The author of this blog is Douglas McNabb. Please feel free to contact him directly at mcnabb@mcnabbassociates.com or at one of the offices listed above.


Alvaro Lopez Tardon, Fabiani Krentz, David William Pollack, and Vincente Orlando Cardelle Indicted by a Miami Federal Grand Jury for Conspiracy to Launder Over $26 Million in Drug Proceeds

July 15, 2011

The U.S. Attorney’s Office Southern District of Florida on July 14, 2011 released the following:

“INTERNATIONAL DRUG MONEY LAUNDERING INDICTMENT UNSEALED

Wifredo Ferrer, United States Attorney for the Southern District of Florida and John V. Gillies, Special Agent in Charge of the Federal Bureau of Investigations (FBI), Miami Field Office, announce today the unsealing of an Indictment charging Alvaro Lopez Tardon of Miami Beach, Fabiani Krentz and David William Pollack of Miami and Artemio Lopez Tardon of Madrid, Spain, with a conspiracy to launder over $26 million in drug proceeds. Vincente Orlando Cardelle of Miami is also charged with bulk cash smuggling. This Indictment is being unsealed in conjunction with the arrests of numerous co-conspirators throughout Spain by the Spanish National Police.

It is alleged that Alvaro Lopez Tardon (Alvaro) and his brother Artemio Lopez Tardon (Artemio), through a network of contacts in Colombia and with the assistance of Alvaro’s right-hand man David William Pollack (Pollack), arranged for the laundering of proceeds from multi-hundred kilogram quantities of cocaine smuggled from Colombia to Spain. Once in Spain, the cocaine was processed and distributed and the drug proceeds collected by other co-conspirators. Artemio, who lives in Spain, would then send Alvaro’s money to the United States either by courier or via wire transfers. Once the money was in Miami, Fabiani Krentz (Krentz) and Pollack would assist Alvaro in laundering the money through the purchase of real estate and exotic automobiles. Conservatively, from 2004 to the present, it is alleged that Alvaro has received over $26,000,000 in drug proceeds from Spain.

On April 12, 2011, Vincente Orlando Cardelle, an associate of Alvaro, was stopped at Miami International Airport, on his way to Madrid, Spain and 21,605 euros believed to be proceeds from the sale of cocaine were seized from him.

The real estate purchased by Alvaro and his associates includes condos at 100 South Point Drive, Miami Beach, FL; 1000 South Point Drive, Miami Beach, FL; 1155 Brickell Bay Drive, Miami, FL; and 325 S. Biscayne Boulevard, Miami, FL.

The exotic automobiles include a Bugatti Veyron, a Ferrari Enzo, a Rolls-Royce Ghost, a Mercedes-Benz SLR McLaren, a Mercedes-Benz Maybach 57S, a Bentley Continental GT, an Aston Martin DB9, a Lamborghini Murceliago, a Lamborghini Gallardo, an Audi R8 and other Mercedes-Benz and BMWs.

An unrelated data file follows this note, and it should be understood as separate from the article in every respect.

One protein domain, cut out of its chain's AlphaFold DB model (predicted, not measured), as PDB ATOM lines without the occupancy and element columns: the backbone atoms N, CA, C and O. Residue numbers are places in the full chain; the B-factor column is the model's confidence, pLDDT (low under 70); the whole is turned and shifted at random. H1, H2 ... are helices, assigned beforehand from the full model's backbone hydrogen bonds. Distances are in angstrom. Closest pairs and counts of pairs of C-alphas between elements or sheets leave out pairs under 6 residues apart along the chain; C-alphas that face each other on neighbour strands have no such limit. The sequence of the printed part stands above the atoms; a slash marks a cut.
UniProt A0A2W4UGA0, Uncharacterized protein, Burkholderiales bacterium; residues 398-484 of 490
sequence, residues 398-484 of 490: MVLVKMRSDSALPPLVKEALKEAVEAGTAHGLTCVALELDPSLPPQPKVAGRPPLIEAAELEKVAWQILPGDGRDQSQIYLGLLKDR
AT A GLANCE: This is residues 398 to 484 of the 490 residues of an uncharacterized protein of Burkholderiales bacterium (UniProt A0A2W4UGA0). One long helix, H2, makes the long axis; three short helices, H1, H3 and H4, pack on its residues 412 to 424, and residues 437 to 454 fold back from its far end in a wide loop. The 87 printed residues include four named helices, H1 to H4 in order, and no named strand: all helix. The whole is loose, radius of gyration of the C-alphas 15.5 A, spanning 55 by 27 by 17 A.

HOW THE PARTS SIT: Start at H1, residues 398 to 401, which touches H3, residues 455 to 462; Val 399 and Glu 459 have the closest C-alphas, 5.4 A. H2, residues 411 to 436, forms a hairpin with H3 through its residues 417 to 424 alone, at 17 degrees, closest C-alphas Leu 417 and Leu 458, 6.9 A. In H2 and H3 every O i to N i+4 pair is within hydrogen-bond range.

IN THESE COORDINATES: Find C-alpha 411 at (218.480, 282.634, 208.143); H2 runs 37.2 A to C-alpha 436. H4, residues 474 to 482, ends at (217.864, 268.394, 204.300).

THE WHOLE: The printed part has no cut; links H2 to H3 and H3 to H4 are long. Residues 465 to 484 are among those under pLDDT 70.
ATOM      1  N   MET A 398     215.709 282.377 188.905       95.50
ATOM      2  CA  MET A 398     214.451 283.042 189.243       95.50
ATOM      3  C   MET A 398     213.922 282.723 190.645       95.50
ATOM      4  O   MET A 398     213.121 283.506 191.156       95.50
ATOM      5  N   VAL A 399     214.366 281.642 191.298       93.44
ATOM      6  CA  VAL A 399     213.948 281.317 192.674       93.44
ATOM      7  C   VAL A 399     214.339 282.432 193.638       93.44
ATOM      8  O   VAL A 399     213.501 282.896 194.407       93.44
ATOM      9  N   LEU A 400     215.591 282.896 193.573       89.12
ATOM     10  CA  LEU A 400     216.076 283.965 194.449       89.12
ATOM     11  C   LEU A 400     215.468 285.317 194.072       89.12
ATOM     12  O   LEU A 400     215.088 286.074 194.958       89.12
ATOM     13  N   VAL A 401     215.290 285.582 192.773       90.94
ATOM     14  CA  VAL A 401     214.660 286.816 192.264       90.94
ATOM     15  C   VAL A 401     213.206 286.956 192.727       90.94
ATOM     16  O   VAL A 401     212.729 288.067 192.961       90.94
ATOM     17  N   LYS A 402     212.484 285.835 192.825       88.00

If convicted, Alvaro, Artemio, Krentz and Pollack each face a maximum term of imprisonment of 20 years. If convicted, Cardelle faces a maximum term of imprisonment of 5 years.

“International money launderers can no longer seek refuge behind jurisdictional barriers. The outstanding cooperation among international law enforcement agencies and governments leaves no place to hide for those who profit from the drug trade,” said United States Attorney Wifredo Ferrer.

“From the beaches of Miami to the shores of Spain, the fight against crime has no boundaries,” said Special Agent in Charge John V. Gillies of the FBI Miami Division. “This is another outstanding example of an international partnership, this time with the Spanish National Police, that disrupted a major drug organization”.

This Indictment is the result of the ongoing efforts by the Organized Crime Drug Enforcement Task Force (OCDETF), a partnership between federal, state and local law enforcement agencies. The OCDETF mission is to identify, investigate, and prosecute high level members of drug trafficking enterprises, bringing together the combined expertise and unique abilities of federal, state and local law enforcement.

Mr. Ferrer and Mr. Gillies would like to commend the US Immigration and Customs Enforcement’s Homeland Security Investigations, the Coral Gables Police Department, the US Drug Enforcement Administration, US Immigration and Customs Enforcement, the Internal Revenue Service, Criminal Investigation Division, the Miami Police Department, the Miami-Dade Police Department, the Miami Gardens Police Department, the Monroe County Sheriff’s Office, the North Bay Village Police Department and the Spanish National Police for their assistance with this investigation.

The case is being prosecuted by Assistant United States Attorney Tony Gonzalez and is before Judge Joan A. Lenard.

An Indictment is only an accusation, and a defendant is presumed innocent until and unless proven guilty beyond a reasonable doubt.”

To find additional federal criminal news, please read The Federal Crimes Watch Daily.

Douglas McNabb and other members of the U.S. law firm practice and write extensively on matters involving Federal Criminal Defense, INTERPOL Red Notice Removal, International Extradition and OFAC SDN List Removal.

The author of this blog is Douglas McNabb. Please feel free to contact him directly at mcnabb@mcnabbassociates.com or at one of the offices listed above.